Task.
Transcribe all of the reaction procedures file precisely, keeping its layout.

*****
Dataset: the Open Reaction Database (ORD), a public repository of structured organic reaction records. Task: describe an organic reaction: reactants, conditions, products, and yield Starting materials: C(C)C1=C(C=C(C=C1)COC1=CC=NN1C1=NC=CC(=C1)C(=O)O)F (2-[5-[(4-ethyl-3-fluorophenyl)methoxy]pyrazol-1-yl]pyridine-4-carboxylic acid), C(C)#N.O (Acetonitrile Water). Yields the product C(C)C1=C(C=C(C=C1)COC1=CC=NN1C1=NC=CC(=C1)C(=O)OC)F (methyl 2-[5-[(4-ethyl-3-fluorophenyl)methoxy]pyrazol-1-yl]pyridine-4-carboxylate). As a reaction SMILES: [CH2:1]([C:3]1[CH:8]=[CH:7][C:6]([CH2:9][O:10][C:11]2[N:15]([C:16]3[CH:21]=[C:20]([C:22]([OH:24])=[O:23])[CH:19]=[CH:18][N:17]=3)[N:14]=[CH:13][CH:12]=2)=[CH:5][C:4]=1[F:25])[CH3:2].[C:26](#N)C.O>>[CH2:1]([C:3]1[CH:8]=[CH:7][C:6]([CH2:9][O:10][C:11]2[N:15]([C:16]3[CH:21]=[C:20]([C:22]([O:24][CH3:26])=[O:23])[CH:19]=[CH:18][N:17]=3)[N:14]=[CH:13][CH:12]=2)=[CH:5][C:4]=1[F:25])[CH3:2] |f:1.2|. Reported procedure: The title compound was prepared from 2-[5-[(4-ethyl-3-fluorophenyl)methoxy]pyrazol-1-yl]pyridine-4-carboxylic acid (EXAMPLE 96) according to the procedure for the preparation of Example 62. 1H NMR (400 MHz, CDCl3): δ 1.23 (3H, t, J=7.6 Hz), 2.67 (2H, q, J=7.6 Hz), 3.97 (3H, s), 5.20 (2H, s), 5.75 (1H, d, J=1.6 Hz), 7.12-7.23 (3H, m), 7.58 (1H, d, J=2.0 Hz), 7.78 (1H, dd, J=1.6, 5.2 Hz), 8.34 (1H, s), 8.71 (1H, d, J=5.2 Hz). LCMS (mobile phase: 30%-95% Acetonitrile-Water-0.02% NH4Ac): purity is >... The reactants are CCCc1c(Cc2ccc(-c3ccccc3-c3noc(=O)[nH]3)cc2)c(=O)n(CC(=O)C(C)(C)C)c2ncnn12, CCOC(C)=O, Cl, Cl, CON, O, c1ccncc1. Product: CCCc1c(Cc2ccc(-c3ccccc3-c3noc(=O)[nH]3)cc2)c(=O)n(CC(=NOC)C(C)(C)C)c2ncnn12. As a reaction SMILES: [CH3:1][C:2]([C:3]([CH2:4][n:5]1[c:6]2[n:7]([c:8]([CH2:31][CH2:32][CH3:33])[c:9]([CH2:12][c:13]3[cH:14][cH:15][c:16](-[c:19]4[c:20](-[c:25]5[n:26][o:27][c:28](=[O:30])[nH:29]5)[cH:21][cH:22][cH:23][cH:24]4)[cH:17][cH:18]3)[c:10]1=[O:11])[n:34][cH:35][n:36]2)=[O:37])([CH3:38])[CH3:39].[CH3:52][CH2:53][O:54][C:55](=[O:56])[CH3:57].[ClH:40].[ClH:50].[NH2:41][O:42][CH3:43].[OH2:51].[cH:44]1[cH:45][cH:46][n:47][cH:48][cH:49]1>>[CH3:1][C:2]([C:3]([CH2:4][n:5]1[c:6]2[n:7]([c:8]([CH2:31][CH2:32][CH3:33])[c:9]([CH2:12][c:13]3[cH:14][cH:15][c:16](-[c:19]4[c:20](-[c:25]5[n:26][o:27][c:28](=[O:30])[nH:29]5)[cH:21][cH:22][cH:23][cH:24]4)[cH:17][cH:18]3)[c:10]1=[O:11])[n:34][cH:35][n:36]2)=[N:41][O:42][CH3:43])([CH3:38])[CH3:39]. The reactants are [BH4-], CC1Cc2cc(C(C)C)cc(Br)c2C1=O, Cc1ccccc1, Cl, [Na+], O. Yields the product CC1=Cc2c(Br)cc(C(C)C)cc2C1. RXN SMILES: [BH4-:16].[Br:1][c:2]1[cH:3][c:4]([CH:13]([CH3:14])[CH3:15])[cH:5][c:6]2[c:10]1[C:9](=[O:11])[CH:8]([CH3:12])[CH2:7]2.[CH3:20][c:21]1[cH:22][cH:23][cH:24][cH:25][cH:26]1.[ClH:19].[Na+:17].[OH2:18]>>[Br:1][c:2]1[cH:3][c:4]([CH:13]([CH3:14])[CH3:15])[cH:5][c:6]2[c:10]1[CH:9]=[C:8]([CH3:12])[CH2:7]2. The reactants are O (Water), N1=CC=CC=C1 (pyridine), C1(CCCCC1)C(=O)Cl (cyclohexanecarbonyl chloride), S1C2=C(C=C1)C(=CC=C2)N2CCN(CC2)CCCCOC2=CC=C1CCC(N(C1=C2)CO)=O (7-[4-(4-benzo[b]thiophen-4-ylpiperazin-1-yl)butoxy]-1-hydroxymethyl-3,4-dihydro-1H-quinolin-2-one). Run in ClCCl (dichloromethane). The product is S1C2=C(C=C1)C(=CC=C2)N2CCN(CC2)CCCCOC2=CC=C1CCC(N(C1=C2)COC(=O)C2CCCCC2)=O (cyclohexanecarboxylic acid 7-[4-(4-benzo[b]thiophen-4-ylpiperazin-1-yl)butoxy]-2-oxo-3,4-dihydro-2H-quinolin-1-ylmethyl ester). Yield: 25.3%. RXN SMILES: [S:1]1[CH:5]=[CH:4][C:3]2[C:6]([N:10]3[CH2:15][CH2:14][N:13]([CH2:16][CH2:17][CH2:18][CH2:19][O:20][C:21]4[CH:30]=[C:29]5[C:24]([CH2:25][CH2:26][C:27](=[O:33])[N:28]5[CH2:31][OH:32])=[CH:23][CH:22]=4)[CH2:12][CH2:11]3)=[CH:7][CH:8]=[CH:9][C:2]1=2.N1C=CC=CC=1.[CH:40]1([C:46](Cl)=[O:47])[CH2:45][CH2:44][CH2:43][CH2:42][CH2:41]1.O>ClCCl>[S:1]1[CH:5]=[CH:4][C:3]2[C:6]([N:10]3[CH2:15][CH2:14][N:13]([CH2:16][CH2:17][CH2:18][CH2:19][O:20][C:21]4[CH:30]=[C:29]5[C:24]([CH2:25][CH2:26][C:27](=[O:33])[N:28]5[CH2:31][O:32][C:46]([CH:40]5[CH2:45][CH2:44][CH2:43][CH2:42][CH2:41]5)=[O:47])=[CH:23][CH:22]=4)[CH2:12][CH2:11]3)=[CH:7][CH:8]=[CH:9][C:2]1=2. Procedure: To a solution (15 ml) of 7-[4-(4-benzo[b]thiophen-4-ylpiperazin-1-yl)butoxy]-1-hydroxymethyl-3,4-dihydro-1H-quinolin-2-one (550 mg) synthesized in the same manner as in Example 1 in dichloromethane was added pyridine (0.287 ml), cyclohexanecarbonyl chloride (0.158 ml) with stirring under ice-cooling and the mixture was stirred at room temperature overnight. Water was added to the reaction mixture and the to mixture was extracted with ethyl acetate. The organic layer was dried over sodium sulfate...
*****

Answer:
Dataset: the Open Reaction Database (ORD), a public repository of structured organic reaction records. Task: describe an organic reaction: reactants, conditions, products, and yield Starting materials: C(C)C1=C(C=C(C=C1)COC1=CC=NN1C1=NC=CC(=C1)C(=O)O)F (2-[5-[(4-ethyl-3-fluorophenyl)methoxy]pyrazol-1-yl]pyridine-4-carboxylic acid), C(C)#N.O (Acetonitrile Water). Yields the product C(C)C1=C(C=C(C=C1)COC1=CC=NN1C1=NC=CC(=C1)C(=O)OC)F (methyl 2-[5-[(4-ethyl-3-fluorophenyl)methoxy]pyrazol-1-yl]pyridine-4-carboxylate). As a reaction SMILES: [CH2:1]([C:3]1[CH:8]=[CH:7][C:6]([CH2:9][O:10][C:11]2[N:15]([C:16]3[CH:21]=[C:20]([C:22]([OH:24])=[O:23])[CH:19]=[CH:18][N:17]=3)[N:14]=[CH:13][CH:12]=2)=[CH:5][C:4]=1[F:25])[CH3:2].[C:26](#N)C.O>>[CH2:1]([C:3]1[CH:8]=[CH:7][C:6]([CH2:9][O:10][C:11]2[N:15]([C:16]3[CH:21]=[C:20]([C:22]([O:24][CH3:26])=[O:23])[CH:19]=[CH:18][N:17]=3)[N:14]=[CH:13][CH:12]=2)=[CH:5][C:4]=1[F:25])[CH3:2] |f:1.2|. Reported procedure: The title compound was prepared from 2-[5-[(4-ethyl-3-fluorophenyl)methoxy]pyrazol-1-yl]pyridine-4-carboxylic acid (EXAMPLE 96) according to the procedure for the preparation of Example 62. 1H NMR (400 MHz, CDCl3): δ 1.23 (3H, t, J=7.6 Hz), 2.67 (2H, q, J=7.6 Hz), 3.97 (3H, s), 5.20 (2H, s), 5.75 (1H, d, J=1.6 Hz), 7.12-7.23 (3H, m), 7.58 (1H, d, J=2.0 Hz), 7.78 (1H, dd, J=1.6, 5.2 Hz), 8.34 (1H, s), 8.71 (1H, d, J=5.2 Hz). LCMS (mobile phase: 30%-95% Acetonitrile-Water-0.02% NH4Ac): purity is >... The reactants are CCCc1c(Cc2ccc(-c3ccccc3-c3noc(=O)[nH]3)cc2)c(=O)n(CC(=O)C(C)(C)C)c2ncnn12, CCOC(C)=O, Cl, Cl, CON, O, c1ccncc1. Product: CCCc1c(Cc2ccc(-c3ccccc3-c3noc(=O)[nH]3)cc2)c(=O)n(CC(=NOC)C(C)(C)C)c2ncnn12. As a reaction SMILES: [CH3:1][C:2]([C:3]([CH2:4][n:5]1[c:6]2[n:7]([c:8]([CH2:31][CH2:32][CH3:33])[c:9]([CH2:12][c:13]3[cH:14][cH:15][c:16](-[c:19]4[c:20](-[c:25]5[n:26][o:27][c:28](=[O:30])[nH:29]5)[cH:21][cH:22][cH:23][cH:24]4)[cH:17][cH:18]3)[c:10]1=[O:11])[n:34][cH:35][n:36]2)=[O:37])([CH3:38])[CH3:39].[CH3:52][CH2:53][O:54][C:55](=[O:56])[CH3:57].[ClH:40].[ClH:50].[NH2:41][O:42][CH3:43].[OH2:51].[cH:44]1[cH:45][cH:46][n:47][cH:48][cH:49]1>>[CH3:1][C:2]([C:3]([CH2:4][n:5]1[c:6]2[n:7]([c:8]([CH2:31][CH2:32][CH3:33])[c:9]([CH2:12][c:13]3[cH:14][cH:15][c:16](-[c:19]4[c:20](-[c:25]5[n:26][o:27][c:28](=[O:30])[nH:29]5)[cH:21][cH:22][cH:23][cH:24]4)[cH:17][cH:18]3)[c:10]1=[O:11])[n:34][cH:35][n:36]2)=[N:41][O:42][CH3:43])([CH3:38])[CH3:39]. The reactants are [BH4-], CC1Cc2cc(C(C)C)cc(Br)c2C1=O, Cc1ccccc1, Cl, [Na+], O. Yields the product CC1=Cc2c(Br)cc(C(C)C)cc2C1. RXN SMILES: [BH4-:16].[Br:1][c:2]1[cH:3][c:4]([CH:13]([CH3:14])[CH3:15])[cH:5][c:6]2[c:10]1[C:9](=[O:11])[CH:8]([CH3:12])[CH2:7]2.[CH3:20][c:21]1[cH:22][cH:23][cH:24][cH:25][cH:26]1.[ClH:19].[Na+:17].[OH2:18]>>[Br:1][c:2]1[cH:3][c:4]([CH:13]([CH3:14])[CH3:15])[cH:5][c:6]2[c:10]1[CH:9]=[C:8]([CH3:12])[CH2:7]2. The reactants are O (Water), N1=CC=CC=C1 (pyridine), C1(CCCCC1)C(=O)Cl (cyclohexanecarbonyl chloride), S1C2=C(C=C1)C(=CC=C2)N2CCN(CC2)CCCCOC2=CC=C1CCC(N(C1=C2)CO)=O (7-[4-(4-benzo[b]thiophen-4-ylpiperazin-1-yl)butoxy]-1-hydroxymethyl-3,4-dihydro-1H-quinolin-2-one). Run in ClCCl (dichloromethane). The product is S1C2=C(C=C1)C(=CC=C2)N2CCN(CC2)CCCCOC2=CC=C1CCC(N(C1=C2)COC(=O)C2CCCCC2)=O (cyclohexanecarboxylic acid 7-[4-(4-benzo[b]thiophen-4-ylpiperazin-1-yl)butoxy]-2-oxo-3,4-dihydro-2H-quinolin-1-ylmethyl ester). Yield: 25.3%. RXN SMILES: [S:1]1[CH:5]=[CH:4][C:3]2[C:6]([N:10]3[CH2:15][CH2:14][N:13]([CH2:16][CH2:17][CH2:18][CH2:19][O:20][C:21]4[CH:30]=[C:29]5[C:24]([CH2:25][CH2:26][C:27](=[O:33])[N:28]5[CH2:31][OH:32])=[CH:23][CH:22]=4)[CH2:12][CH2:11]3)=[CH:7][CH:8]=[CH:9][C:2]1=2.N1C=CC=CC=1.[CH:40]1([C:46](Cl)=[O:47])[CH2:45][CH2:44][CH2:43][CH2:42][CH2:41]1.O>ClCCl>[S:1]1[CH:5]=[CH:4][C:3]2[C:6]([N:10]3[CH2:15][CH2:14][N:13]([CH2:16][CH2:17][CH2:18][CH2:19][O:20][C:21]4[CH:30]=[C:29]5[C:24]([CH2:25][CH2:26][C:27](=[O:33])[N:28]5[CH2:31][O:32][C:46]([CH:40]5[CH2:45][CH2:44][CH2:43][CH2:42][CH2:41]5)=[O:47])=[CH:23][CH:22]=4)[CH2:12][CH2:11]3)=[CH:7][CH:8]=[CH:9][C:2]1=2. Procedure: To a solution (15 ml) of 7-[4-(4-benzo[b]thiophen-4-ylpiperazin-1-yl)butoxy]-1-hydroxymethyl-3,4-dihydro-1H-quinolin-2-one (550 mg) synthesized in the same manner as in Example 1 in dichloromethane was added pyridine (0.287 ml), cyclohexanecarbonyl chloride (0.158 ml) with stirring under ice-cooling and the mixture was stirred at room temperature overnight. Water was added to the reaction mixture and the to mixture was extracted with ethyl acetate. The organic layer was dried over sodium sulfate...